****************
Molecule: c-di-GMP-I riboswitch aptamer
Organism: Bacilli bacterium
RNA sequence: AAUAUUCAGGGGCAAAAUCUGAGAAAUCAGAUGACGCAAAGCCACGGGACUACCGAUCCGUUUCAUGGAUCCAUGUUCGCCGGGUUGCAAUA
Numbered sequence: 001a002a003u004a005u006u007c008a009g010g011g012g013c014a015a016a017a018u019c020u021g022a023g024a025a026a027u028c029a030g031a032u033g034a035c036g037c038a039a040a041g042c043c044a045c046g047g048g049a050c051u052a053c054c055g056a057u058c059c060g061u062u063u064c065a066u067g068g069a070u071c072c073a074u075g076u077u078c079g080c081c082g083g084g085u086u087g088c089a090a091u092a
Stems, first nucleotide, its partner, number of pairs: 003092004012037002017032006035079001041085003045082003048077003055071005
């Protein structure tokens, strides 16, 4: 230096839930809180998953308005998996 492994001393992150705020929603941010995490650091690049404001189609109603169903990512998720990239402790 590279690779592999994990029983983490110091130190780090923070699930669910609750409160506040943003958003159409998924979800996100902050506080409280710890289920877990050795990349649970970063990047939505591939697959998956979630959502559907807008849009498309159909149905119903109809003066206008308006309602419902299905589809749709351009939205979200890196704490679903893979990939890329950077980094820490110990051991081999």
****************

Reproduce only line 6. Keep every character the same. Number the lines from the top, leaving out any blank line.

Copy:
């Protein structure tokens, strides 16, 4: 230096839930809180998953308005998996 492994001393992150705020929603941010995490650091690049404001189609109603169903990512998720990239402790 590279690779592999994990029983983490110091130190780090923070699930669910609750409160506040943003958003159409998924979800996100902050506080409280710890289920877990050795990349649970970063990047939505591939697959998956979630959502559907807008849009498309159909149905119903109809003066206008308006309602419902299905589809749709351009939205979200890196704490679903893979990939890329950077980094820490110990051991081999």